Whether the prosecution ultimately decides to file the notice that it will seek the death penalty will depend on the outcome of those discussions and the thoroughness and quality of the defense mitigation report.


Zimmerman: Is Mark O’Mara Clueless as well as Ineffective?

July 24, 2012

JD, who comments regularly at my site and who provided the invaluable overlay of a Google Earth Satellite photo onto the SPD Total Station diagram of the objects found at the crime scene, asked the following question:

His lawyer [Mark O’Mara] seems to want to make a point that GZ was still 17 at the time the cousin [W9] claims he was 18 and she 16. If none of this ever happened, what’s the point in making that claim?

Statutory rape statutes establish the age of consent, which is usually 16, and provide exceptions based on the age of the other person. In effect, these exceptions establish a sliding scale of criminal liability. For example, no crime would be committed if a 16-year-old boy had consensual sex with a 15-year-old girl.

I am not familiar with the Florida statutes, but O’Mara appears to have been pointing out that, even if W9’s allegation were true, it would not constitute a crime because she and GZ were too close in age.

That ignores her claim that she never consented to sexual contact.

Statutory rape statutes eliminate consent as a defense. Since she did not consent, the statutory rape statutes do not apply.

Assuming her allegations are true, we’re looking at rape and indecent liberties type offenses.

Rape requires proof of penetration “however slight,” and includes digital penetration.

Rape is generally classified into three degrees:

R1: forcible penetration while armed with a weapon;

R2: forcible penetration; and

R3: non-consensual penetration.

A victim is not required to physically resist in order to establish that she did not consent to sexual penetration. In other words, “no” means “no.”

I say “she” because W9 is a female and this article is about her allegations. It’s important to remember that males also can be victims of sex offenses. Jerry Sandusky’s sexual predation is a current example that is fresh in everyone’s mind.

Most date rapes fall into the R3 category where the perpetrator does not use force and the victim does not consent or physically resist.

During my career as a felony criminal defense lawyer, I did not see many cases that started out charged as R3. Instead, cases that started out as R2s and occasionally R1s were bargained down to R3s, due to proof difficulties.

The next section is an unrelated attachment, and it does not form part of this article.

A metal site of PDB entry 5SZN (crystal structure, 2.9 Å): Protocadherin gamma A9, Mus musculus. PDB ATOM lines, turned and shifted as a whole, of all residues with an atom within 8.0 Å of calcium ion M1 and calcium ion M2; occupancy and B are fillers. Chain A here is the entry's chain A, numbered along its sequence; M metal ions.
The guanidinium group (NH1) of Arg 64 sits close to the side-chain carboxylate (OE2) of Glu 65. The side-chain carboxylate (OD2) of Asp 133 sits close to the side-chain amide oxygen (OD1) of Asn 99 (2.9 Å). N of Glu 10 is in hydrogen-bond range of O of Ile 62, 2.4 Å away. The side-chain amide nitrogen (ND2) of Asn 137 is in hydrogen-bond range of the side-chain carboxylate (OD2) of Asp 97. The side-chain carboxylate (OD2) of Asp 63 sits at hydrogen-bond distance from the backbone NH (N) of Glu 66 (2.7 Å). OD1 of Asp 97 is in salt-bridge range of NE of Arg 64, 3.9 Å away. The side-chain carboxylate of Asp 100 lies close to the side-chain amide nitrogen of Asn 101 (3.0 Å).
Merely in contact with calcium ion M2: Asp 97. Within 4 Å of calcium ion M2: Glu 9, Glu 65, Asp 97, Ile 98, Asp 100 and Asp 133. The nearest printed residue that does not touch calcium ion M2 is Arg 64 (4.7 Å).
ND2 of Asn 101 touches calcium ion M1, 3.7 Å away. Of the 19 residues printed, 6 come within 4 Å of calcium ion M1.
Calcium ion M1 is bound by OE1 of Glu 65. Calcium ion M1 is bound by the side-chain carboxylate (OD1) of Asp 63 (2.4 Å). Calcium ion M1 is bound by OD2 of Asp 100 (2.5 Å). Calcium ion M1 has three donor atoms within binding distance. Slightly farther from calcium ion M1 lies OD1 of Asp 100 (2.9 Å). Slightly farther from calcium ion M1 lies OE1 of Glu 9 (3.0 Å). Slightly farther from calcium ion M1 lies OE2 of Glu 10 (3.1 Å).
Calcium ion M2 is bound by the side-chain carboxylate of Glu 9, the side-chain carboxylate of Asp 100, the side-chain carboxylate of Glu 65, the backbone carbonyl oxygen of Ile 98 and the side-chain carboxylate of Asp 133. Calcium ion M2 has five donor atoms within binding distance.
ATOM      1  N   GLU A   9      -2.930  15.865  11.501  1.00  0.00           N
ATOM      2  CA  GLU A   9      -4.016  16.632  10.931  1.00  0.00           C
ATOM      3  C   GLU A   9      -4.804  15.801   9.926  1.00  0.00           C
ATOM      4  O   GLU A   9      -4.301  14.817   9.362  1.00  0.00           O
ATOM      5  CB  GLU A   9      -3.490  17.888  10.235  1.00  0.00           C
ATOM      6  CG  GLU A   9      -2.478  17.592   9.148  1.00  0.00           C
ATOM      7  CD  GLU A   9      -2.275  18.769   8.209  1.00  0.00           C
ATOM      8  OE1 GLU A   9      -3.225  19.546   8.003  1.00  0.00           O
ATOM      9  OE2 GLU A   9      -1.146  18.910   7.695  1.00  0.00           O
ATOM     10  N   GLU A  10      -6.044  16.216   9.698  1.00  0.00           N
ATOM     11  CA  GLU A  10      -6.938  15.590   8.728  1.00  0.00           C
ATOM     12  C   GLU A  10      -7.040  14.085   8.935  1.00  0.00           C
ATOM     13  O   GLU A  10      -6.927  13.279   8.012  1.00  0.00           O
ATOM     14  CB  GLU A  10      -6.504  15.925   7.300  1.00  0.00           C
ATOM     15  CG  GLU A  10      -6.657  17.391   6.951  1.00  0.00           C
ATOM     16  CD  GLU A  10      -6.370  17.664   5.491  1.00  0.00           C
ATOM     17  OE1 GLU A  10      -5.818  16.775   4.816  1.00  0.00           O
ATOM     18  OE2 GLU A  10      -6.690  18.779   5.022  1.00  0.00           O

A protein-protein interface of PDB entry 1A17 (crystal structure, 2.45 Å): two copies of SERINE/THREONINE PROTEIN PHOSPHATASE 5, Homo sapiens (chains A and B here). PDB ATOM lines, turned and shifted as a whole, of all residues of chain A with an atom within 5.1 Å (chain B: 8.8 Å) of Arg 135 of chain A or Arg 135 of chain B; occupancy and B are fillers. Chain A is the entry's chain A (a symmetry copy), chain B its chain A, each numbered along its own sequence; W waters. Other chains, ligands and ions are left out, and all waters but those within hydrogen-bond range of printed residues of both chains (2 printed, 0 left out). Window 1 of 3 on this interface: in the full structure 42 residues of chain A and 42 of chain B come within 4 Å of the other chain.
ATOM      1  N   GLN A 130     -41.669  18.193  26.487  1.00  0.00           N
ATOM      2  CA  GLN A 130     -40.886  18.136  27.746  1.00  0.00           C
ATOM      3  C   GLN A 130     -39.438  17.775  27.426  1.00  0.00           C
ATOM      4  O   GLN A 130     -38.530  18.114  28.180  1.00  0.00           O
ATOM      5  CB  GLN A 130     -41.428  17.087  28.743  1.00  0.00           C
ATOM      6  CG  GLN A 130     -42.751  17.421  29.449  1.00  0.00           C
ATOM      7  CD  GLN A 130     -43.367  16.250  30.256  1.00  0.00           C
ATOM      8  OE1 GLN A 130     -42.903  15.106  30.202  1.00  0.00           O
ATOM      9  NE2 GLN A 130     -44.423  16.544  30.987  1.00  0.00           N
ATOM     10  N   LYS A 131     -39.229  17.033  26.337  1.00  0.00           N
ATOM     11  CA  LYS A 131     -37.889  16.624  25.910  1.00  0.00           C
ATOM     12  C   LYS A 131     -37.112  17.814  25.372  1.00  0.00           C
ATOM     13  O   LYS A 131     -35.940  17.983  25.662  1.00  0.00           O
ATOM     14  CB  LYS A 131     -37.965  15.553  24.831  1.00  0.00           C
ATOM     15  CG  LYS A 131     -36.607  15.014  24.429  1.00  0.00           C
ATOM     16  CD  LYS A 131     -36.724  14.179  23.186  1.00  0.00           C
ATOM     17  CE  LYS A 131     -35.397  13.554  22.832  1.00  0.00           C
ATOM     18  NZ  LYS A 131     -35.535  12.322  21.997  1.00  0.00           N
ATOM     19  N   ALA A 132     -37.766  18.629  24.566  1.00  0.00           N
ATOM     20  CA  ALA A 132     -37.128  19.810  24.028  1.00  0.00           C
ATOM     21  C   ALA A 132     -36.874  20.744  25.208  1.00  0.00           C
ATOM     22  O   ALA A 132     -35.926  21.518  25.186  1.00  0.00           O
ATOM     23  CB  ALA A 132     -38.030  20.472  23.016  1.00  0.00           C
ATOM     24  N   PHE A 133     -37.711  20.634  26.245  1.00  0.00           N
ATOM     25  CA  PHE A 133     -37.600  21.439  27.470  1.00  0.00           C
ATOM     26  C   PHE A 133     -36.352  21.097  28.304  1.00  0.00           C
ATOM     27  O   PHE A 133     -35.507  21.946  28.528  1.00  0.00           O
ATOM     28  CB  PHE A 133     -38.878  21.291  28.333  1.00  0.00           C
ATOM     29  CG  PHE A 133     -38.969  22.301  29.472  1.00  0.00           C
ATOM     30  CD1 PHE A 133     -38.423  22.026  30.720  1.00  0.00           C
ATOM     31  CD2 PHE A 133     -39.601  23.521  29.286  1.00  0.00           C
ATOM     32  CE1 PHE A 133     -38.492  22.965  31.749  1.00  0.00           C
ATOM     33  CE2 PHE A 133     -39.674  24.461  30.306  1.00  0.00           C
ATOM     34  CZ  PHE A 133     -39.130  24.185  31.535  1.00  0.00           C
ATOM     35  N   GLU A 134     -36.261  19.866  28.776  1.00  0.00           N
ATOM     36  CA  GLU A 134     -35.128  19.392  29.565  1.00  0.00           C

I concede that my legal experience falls into the dreaded category of anecdotal information and I do not know if there are any studies that confirm it. Suffice to say that the R3 category has been a source of continuing debate in our society.

Indecent liberties offenses consist of fondling and may be forcible or non-consensual.

States also have statutes that exempt children from criminal prosecution below a certain age. I am not sure what it is in Florida, probably 10 or 12.

States also have statutes of limitation that prohibit prosecution after a certain time period passes. The states vary quite a bit in the area of sex crimes involving children because children are so reluctant to accuse their abusers until later in life, if at all.

I do not know whether GZ has any possible exposure to criminal charges based on W9’s allegations, given the passage of time.

I did not get the impression that W9 was seeking to have GZ charged with a criminal offense. I think she felt guilty for not reporting the abuse to the police because if she had, that might have changed his life in a way that would not have led to him killing TM.

She wanted the police to know that he is a frightening and intimidating person who lies and uses charm to manipulate and control others. She did not want him to lie, charm and talk his way out of responsibility for killing TM as he had gotten away with sexually abusing her for so many years.

That was the message she wanted to convey.

When O’Mara said GZ was still 17 at the time W9 claimed he was 18 and she 16, he was saying that even if GZ did what she claimed he had done to her, he did not commit a crime.

As with other aspects of this case, O’Mara seems utterly clueless.

Because she was not seeking to have him charged and I do not believe the prosecution is even considering charging him for what he did to her, I am not going to review Florida’s sex crime statutes to determine whether GZ has any potential exposure to criminal liability for rape, statutory rape and indecent liberties.

Such an inquiry and a discussion about it would be irrelevant and distracting. Readers who want to know can always look up the answer by reviewing the Florida Statutes.

Keep in mind that regardless whether the alleged misconduct constitutes a chargeable offense, it will not be admissible during the State’s case in chief pursuant to Rule 404(b). The only way the jury would get to hear about it would be if the defense opened the door by introducing evidence that GZ is a law abiding, peaceful and non-violent person who would not have killed TM, unless it was in self-defense.